I was going to make this second post about the complexities of defining sustainability, complete with an interview from Clackamas Community College’s former Sustainability Committee Chair Jim Grabil. Instead, I bought a water bottle.
The “Green Canteen” is a 16 ounce thermal aluminum container of contradictions. I bought it in a fit of debauchery at Wal-Greens with an ultimate plan in mind to denude the red lie.
Sustainability is in right now and although it is a positive and progressive movement there is still the usual batch of salivating predators trying to tear off their pieces of an uninformed consumer. Any company with a marketing department has thrown the word green on at least some part of their product and Wal-Green’s is no exception.
The Canteen’s label displays the features, 100 percent recyclable (down from 110 percent which state required them to change due to the laws of nature), stainless steel body produced without the use of toxins, a life expectancy of 100 years and its even made in the super local location of China.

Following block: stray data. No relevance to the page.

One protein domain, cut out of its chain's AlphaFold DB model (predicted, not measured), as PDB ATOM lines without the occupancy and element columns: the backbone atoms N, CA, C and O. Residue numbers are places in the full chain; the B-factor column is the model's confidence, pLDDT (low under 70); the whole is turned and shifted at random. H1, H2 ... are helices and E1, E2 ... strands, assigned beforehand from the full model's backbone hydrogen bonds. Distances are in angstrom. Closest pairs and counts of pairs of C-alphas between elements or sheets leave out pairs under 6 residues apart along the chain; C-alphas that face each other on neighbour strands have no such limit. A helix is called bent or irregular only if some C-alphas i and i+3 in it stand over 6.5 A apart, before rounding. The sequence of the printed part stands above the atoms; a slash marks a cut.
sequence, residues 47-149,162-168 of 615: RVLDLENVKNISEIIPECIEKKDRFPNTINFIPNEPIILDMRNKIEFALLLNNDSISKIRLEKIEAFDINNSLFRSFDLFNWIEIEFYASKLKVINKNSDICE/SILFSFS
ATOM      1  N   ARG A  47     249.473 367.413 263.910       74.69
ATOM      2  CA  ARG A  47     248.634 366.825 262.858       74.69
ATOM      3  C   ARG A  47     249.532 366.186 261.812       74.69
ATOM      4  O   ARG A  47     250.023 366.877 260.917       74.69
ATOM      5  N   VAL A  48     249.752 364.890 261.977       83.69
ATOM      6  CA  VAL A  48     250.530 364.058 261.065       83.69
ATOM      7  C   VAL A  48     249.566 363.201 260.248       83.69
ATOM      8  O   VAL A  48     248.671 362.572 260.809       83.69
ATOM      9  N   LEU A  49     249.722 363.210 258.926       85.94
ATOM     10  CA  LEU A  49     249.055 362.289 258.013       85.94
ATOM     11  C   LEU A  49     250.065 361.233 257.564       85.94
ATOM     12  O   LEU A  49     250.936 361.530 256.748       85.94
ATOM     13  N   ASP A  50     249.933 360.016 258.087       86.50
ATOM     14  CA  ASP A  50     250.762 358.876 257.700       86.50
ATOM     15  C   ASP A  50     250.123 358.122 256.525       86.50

Although recyclable materials are a good start and an unknown method of “toxin-free” production seems to be like a good thing, the Chinese production kill the concept of supporting the local community. The fact that Wal-Greens is child company of Wal-Mart brings another layer of confusion to whether this bottle is really green.
In reality it is just another normal water bottle with a different label. There are advantages of stainless steel canteens but just because it’s not a plastic bottle does not mean it should be marketed as a sustainable product.
The road to sustainability will be marked by the dead bodies of imitators, and this canteen is going to one of them.
This weeks move: no more plastic water bottles.
Cost: $3.49 (and they last a lifetime if treated right)
This site explains some of the benefits of moving away from using plastic bottles.